The Consent of the Governed

Here You Will Find Information About Confucian Political Philosophy on the Will of the People

the will of the governed

Although Confucius did not believe in Democracy, or at least did not advocate for it, he was opposed to the idea of hereditary monarchy and put forth a theory of government based (not in so many words) on the idea of a social contract. The ruler was obligated to provide for his people and set a moral example, and in turn the people owed their ruler filial piety just as they would towards their own father. The ruler was the father of the state, but his authority rested on the consent of the governed. Government exists by the will of the governed. As Confucius put it:

"The superior man does not use rewards, yet the people are stimulated to virtue. He does not show wrath, yet the people are more awed than by hatchets and battle-axes." (Doctrine of the Mean, c. xxxiii., v. 4.)

Furthermore, "When a prince#39;s personal conduct is correct, his government is effective without the issuing of orders. When his personal conduct is not correct, he may issue orders but they will not be obeyed." (Bk. xiii., c. vi.)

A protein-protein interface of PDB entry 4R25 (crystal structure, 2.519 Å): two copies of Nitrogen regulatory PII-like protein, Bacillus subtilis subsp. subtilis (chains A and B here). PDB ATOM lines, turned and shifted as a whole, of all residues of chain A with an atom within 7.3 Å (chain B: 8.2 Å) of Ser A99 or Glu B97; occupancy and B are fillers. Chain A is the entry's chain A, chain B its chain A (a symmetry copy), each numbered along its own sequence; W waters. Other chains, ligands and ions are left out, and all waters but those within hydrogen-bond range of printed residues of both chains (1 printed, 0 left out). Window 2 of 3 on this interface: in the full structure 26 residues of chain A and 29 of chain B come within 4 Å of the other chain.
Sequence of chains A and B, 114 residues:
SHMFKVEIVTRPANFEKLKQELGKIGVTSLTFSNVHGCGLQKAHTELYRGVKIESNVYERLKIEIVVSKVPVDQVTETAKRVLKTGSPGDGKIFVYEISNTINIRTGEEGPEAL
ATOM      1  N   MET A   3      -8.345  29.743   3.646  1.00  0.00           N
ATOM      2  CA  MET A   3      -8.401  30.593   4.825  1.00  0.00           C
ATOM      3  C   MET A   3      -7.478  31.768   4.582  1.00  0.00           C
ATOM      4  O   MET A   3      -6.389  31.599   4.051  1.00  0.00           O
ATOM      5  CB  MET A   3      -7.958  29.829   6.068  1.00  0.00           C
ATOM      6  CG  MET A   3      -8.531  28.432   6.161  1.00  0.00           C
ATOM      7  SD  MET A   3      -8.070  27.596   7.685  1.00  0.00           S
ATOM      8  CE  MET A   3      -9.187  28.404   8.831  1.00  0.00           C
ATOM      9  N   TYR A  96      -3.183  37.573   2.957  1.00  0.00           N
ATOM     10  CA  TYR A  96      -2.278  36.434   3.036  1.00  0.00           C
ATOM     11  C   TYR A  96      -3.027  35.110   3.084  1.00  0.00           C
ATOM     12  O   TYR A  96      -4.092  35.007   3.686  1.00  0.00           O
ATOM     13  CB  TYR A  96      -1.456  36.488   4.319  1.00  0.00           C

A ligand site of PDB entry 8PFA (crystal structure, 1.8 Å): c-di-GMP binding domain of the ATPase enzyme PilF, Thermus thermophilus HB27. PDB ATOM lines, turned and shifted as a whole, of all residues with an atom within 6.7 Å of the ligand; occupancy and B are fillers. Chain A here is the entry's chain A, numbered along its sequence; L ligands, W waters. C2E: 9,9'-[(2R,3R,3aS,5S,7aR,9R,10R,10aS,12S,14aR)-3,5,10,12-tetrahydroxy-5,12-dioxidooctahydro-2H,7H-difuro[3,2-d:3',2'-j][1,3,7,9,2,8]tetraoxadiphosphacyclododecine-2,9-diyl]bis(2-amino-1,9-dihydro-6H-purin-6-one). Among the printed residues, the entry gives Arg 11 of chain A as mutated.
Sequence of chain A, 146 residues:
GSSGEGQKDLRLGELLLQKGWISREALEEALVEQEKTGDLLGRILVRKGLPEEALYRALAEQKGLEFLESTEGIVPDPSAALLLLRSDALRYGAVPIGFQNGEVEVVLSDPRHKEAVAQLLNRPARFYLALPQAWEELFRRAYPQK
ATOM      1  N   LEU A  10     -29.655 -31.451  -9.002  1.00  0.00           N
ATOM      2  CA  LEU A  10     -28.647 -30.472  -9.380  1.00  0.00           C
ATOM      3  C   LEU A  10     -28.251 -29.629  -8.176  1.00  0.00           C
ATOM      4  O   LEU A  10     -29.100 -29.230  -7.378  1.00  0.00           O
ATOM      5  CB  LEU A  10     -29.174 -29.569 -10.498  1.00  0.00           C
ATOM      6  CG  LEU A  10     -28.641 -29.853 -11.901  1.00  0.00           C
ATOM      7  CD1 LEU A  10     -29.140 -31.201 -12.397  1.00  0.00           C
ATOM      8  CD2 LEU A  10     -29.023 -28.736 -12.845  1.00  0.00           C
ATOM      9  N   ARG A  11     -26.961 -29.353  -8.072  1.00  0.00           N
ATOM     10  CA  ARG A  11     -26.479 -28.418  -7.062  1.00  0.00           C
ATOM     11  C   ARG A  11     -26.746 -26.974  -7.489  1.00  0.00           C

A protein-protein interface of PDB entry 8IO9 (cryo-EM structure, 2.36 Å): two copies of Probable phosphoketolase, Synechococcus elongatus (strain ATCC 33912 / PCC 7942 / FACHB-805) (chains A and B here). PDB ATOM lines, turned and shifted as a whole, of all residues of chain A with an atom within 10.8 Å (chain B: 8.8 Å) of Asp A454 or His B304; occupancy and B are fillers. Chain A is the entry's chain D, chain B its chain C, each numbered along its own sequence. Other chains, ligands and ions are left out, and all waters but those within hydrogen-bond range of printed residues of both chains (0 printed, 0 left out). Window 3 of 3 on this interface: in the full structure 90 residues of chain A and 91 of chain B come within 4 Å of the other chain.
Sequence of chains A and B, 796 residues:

The people are the foundation of the state and government authority. "The people are the root of a country." (Pt. iii., bk. iii.) And in the same book, the great ruler, Shun, is reported as saying: "Of all who are to be feared, are not the people the chief?" (Pt. ii., bk. ii., 2.)

It was the duty of ministers to speak out against the ruler if he engaged in wrong conduct and even depose him if necessary. "If the prince have great faults, they ought to remonstrate with him; and, if he do not listen to them after they have done so again and again, they ought to depose him.' (Bk. v., pt. ii., c. ix., v. I.)

And, in extreme, cases the people were justified in killing their sovereign. Mencius expressed the principle of the right to depose tyrants in this clever way:

"The king asked: 'May a minister put his sovereign to death?'

"Mencius said; 'He who outrages benevolence is called a robber; he who outrages righteousness, is called a ruffian. The robber and ruffian we call a mere fellow. I have heard of the execution of the fellow, Chow, but I have not so heard of one#39;s sovereign being put to death.'" (Bk. i., pt. ii., c. viii.)

In other words, it was not right to kill a king but it was justified to kill a robber, and an immoral rapacious kind was not a king but a mere robber.